On at least one other hand and besides all that, all professions are changing, as the article points out.  Doctors don’t do house calls and and lawyers rarely have their own practices anymore.  I’m not saying those are good things either, but they are what they are.

None of this is to dismiss the warnings about the state of affairs in higher ed.  There are some huge problems here.  Besides these two stories that crossed my path today, I heard this morning on Morning Edition a story that’s part of series on young people and finance about college loan debt, which now exceeds the nation’s credit card debt.  I read yet another article about outsourcing grading (and then entire courses?) to India.  On and on.  Right now, it’s not a line of work I’d recommend for anyone starting out.

But it still beats shoveling coal, and if academia can respond in a way that’s responsible and not defensive/defiant/reactive, we might be able to contain these things.  And if the economy ever picks back up, well, I think folks will find other things to complain and/or worry about.

2 thoughts on “But I’m still a happy academic, mostly”

  1. Hi Steve–I appreciate your blog as it makes me feel connected to EMU, so, thanks. I hope all is well with you and EMU. About this issue, I had to comment because I am one of the newbies coming into this situation, granted, without a PhD. To me, tenure is not completely desirable, in that I don’t want to be stuck somewhere at this point, which I know might change with evolving circumstances. (As a side note: are we, as newbies, allowed to question the attractiveness and necessity of tenure? It seems blasphemous yet I think that is problematic, since we question everything else all the time. To me, it’s like owning your own home–which is still a pretty unquestioned goal–a touchstone that makes us feel like we’ve made it.)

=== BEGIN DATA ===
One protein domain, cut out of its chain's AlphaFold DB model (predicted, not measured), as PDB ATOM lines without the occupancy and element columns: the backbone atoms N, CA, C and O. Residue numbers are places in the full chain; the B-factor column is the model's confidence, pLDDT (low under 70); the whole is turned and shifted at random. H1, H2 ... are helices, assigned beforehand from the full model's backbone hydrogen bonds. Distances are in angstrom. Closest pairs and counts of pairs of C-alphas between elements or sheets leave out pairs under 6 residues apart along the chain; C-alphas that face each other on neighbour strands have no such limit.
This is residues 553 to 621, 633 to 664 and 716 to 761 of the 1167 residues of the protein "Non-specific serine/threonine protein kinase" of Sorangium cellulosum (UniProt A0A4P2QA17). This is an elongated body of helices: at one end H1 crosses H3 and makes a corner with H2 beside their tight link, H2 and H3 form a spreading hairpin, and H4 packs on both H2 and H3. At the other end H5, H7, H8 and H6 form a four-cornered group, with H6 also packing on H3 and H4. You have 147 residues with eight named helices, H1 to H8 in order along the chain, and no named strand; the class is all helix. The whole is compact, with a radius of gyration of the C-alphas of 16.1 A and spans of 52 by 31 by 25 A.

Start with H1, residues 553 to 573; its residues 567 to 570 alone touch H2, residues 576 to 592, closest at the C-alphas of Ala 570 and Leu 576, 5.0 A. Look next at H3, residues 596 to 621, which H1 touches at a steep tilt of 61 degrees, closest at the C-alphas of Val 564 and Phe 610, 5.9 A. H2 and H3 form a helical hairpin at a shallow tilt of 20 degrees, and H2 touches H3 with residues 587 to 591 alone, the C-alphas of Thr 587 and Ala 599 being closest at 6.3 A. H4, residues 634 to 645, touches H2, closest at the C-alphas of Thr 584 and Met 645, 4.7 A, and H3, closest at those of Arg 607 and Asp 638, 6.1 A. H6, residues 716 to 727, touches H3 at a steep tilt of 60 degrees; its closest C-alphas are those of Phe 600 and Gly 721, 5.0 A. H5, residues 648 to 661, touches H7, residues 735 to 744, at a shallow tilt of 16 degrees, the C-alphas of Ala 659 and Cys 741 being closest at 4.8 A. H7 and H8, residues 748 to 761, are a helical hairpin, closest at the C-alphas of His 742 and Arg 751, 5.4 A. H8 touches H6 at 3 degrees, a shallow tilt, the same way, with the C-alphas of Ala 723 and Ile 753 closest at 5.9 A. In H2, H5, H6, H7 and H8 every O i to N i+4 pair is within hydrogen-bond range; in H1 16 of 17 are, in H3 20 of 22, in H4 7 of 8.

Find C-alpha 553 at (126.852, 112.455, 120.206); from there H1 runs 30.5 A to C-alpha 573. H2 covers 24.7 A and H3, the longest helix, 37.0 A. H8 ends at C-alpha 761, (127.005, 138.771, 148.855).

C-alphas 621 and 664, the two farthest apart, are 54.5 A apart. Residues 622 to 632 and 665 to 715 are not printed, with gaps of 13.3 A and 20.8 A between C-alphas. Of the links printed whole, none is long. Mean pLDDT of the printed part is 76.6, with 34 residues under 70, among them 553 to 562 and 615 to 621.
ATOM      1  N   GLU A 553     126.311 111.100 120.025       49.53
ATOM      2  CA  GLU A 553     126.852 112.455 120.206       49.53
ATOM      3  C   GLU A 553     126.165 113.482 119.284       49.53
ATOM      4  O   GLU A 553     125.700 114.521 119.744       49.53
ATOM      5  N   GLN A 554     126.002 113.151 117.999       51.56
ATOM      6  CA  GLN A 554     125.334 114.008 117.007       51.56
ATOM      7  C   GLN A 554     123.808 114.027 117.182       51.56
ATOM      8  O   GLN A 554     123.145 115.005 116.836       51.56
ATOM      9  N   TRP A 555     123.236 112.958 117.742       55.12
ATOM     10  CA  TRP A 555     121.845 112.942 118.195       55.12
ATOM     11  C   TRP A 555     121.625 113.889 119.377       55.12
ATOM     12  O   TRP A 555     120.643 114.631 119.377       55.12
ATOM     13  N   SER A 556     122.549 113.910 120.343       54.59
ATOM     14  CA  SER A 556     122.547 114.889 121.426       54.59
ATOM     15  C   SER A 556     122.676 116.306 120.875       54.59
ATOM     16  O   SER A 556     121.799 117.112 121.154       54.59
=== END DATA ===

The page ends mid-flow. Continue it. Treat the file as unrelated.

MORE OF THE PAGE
But my real point is, the rhetoric seems all-or-nothing regarding tenure and of course, unions. Some people I know blame unions for the downfall of the economy and propose an end to unions as some sort of panacea. In the same way, I am adjuncting while tenure opportunities are scaling back. Simplistically speaking, where is the middle ground? Surely unions can help a lot of workers and likewise we can give benefits to the “disenfranchised teachers” while maybe not granting full on review-proof tenure. In the same way that the housing bubble burst, we’ve built a system that is no longer sustainable. The answer is not bemoaning the loss of tenured positions, but creating a new system that serves the most possible people in a just manner. I’d really just like benefits, but many people pay for their own so who am I to complain?
    Thanks again for the forum.

  2. I agree with you on most of this, Natalie. There are a lot of pros and cons to the union at EMU, the biggest one to me being they’re always fighting for the floor: that is, it seems like the argument is what is the least we can do to keep our jobs tidy and secure. And there’s also something to be said about the problem of rank/tenure in terms of mobility because while tenure more or less means job security for the individual, it also means that individual faculty type almost certainly is locked into that job.

    But I also think that the two-tiered system of tenure-track (and empowered) faculty and non-tenure-track (and not empowered) faculty is very problematic. It might seem like an opportunity for non-tenure types, but the prospects of stepping up the ladder as an adjunct within academia are slim indeed.